> (I've never been much of a fan of ASSERT). Comments would be good, but they
    > can never be enforced (I know, I tried - that was my job for about 6 months
    > one time.)
    >


    Someone came for an interview with us once and said they
    were just starting to use exceptions in their code, one of
    the interviewers growled "We don't like fucking exceptions,
    and you won't be fucking well throwing any here".

    I'll attempt to be more diplomatic but it may be hard to
    disguise my disgust.

    When we last looked into exceptions we discovered a 14-18%
    performance degradation due to the code that was being
    inserted to handle stack unwinding. Things may be different
    now, but at the time we found that alone to be an
    unacceptable price to pay.

    We are also deeply suspicious of the use of exceptions to
    enforce class contracts. We simply do not believe, for
    example, that failure to honour a precondition is an
    exceptional condition: it is a BUG.

    Throwing exceptions because function arguments are out of
    range, or invalid seems to be an abomination particularly
    prevalent amongst programmers schooled in java, or at least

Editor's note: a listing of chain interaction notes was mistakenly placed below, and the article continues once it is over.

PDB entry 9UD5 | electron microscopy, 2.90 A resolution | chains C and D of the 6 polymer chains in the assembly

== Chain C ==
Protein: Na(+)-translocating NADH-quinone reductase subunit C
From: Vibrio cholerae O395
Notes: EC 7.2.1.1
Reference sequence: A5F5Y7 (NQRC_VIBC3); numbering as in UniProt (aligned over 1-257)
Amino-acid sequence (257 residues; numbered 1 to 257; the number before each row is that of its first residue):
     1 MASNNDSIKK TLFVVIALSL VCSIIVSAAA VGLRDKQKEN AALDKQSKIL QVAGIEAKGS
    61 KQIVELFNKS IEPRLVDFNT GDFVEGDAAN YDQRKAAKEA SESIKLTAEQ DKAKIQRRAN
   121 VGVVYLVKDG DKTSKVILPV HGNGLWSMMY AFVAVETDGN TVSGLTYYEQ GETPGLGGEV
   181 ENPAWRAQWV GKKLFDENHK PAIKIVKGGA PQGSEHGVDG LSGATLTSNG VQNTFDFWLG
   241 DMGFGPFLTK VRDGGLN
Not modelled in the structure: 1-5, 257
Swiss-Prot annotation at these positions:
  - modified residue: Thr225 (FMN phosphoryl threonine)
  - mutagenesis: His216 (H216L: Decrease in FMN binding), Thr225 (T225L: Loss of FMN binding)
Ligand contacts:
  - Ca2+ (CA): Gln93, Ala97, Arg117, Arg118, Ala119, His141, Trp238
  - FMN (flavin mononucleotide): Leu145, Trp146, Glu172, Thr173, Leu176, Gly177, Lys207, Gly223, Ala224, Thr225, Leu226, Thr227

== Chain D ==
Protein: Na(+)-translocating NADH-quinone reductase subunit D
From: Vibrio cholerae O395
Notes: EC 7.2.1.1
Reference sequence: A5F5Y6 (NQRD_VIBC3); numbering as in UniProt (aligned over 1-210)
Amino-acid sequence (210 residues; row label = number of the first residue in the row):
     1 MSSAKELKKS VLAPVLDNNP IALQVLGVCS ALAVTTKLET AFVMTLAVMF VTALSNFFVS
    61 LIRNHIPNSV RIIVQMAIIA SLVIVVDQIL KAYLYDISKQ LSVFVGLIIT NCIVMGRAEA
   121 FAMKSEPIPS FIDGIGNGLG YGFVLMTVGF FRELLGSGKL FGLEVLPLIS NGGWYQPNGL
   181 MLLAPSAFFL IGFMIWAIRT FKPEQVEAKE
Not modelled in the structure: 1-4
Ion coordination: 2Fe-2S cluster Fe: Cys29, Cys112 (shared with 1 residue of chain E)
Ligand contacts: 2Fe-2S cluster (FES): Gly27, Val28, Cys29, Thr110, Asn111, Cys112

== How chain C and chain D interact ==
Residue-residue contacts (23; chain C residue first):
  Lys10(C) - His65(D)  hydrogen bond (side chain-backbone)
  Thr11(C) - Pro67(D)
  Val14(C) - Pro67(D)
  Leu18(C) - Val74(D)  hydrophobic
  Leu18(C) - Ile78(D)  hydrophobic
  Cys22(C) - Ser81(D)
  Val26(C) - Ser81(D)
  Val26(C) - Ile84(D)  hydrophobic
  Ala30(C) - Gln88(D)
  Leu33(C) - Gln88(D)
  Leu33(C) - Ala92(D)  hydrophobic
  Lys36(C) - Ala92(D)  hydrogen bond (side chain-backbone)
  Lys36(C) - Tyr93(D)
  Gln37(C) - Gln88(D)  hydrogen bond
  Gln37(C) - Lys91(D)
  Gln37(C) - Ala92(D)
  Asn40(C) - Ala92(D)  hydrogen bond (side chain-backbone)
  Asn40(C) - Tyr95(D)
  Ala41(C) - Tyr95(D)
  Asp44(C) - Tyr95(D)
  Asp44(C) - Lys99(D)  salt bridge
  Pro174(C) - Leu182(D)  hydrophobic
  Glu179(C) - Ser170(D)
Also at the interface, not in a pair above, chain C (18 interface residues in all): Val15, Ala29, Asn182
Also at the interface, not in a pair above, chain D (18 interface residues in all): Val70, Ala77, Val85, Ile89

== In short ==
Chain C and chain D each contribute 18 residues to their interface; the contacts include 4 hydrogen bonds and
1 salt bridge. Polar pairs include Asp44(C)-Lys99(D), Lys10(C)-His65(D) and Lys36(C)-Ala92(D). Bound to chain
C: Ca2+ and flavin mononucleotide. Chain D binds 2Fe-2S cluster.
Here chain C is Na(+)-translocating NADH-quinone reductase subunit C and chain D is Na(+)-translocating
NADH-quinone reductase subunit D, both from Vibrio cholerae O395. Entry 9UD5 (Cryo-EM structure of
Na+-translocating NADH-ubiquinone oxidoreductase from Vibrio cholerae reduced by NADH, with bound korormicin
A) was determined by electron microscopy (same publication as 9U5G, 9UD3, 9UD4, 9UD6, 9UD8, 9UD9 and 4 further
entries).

recent CS graduates. The problem with this style of
    programming is that you are forcing customers of your
    runtime system to pay a price for the fact that the caller
    couldn't or wouldn't honour a methods published contract.

    Our code is heavily laced with assertions. Each method will
    assert that its preconditions have been met and that the
    state invariant is valid, some parts of our code run 20x
    slower in debug than release due to such checks. Using
    exceptions for these checks would place that burden into the
    customer releases, that is totally unacceptable, and we
    would not consider code that did not perform such checks was
    of adequate quality.

    If someone passes me a point or vector in 3d space I expect
    it to be properly initialized not to hold some crappy value
    due to a default construction and I don't need to do
    millions of such checks in a customer release. One thing
    that does amuse is that those using exceptions the most,
    tend also to be those that think that inlining a set method
    will speed up their application, or worry over the speed of
    '++i' vs 'i++' when i is an int.

    I'm sure that there are plenty of valid reasons for using
    exceptions, I just don't think those reasons are as
    prevalent as people think, and they haven't been found in
    the applications we write.

    BTW the interviewee got the job.
     
    lilburne, Oct 28, 2003
    #14
  15. kk_oop

    Ken Guest

    lilburne <> wrote in message news:<bnmk4n$1386mb$-berlin.de>...

    > Our code is heavily laced with assertions. Each method will
    > assert that its preconditions have been met and that the
    > state invariant is valid, some parts of our code run 20x
    > slower in debug than release due to such checks. Using
    > exceptions for these checks would place that burden into the
    > customer releases, that is totally unacceptable, and we
    > would not consider code that did not perform such checks was